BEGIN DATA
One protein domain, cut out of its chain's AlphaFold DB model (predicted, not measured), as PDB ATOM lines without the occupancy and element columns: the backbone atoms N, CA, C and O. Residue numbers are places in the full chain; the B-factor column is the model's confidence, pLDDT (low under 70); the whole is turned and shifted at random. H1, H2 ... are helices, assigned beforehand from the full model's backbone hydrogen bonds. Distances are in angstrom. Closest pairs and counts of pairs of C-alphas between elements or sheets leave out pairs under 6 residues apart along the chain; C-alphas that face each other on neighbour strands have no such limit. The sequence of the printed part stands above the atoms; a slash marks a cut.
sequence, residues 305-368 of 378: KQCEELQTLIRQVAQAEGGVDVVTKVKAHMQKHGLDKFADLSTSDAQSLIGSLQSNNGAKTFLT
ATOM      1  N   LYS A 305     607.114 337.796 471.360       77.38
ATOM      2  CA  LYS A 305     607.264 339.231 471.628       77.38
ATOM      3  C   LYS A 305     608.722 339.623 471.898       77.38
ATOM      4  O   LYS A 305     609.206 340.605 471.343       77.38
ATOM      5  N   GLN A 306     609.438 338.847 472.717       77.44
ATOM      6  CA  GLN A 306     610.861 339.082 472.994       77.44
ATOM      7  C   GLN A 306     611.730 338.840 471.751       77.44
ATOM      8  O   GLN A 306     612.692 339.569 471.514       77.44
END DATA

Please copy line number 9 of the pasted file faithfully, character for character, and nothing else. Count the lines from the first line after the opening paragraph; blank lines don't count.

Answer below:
ATOM      8  O   GLN A 306     612.692 339.569 471.514       77.44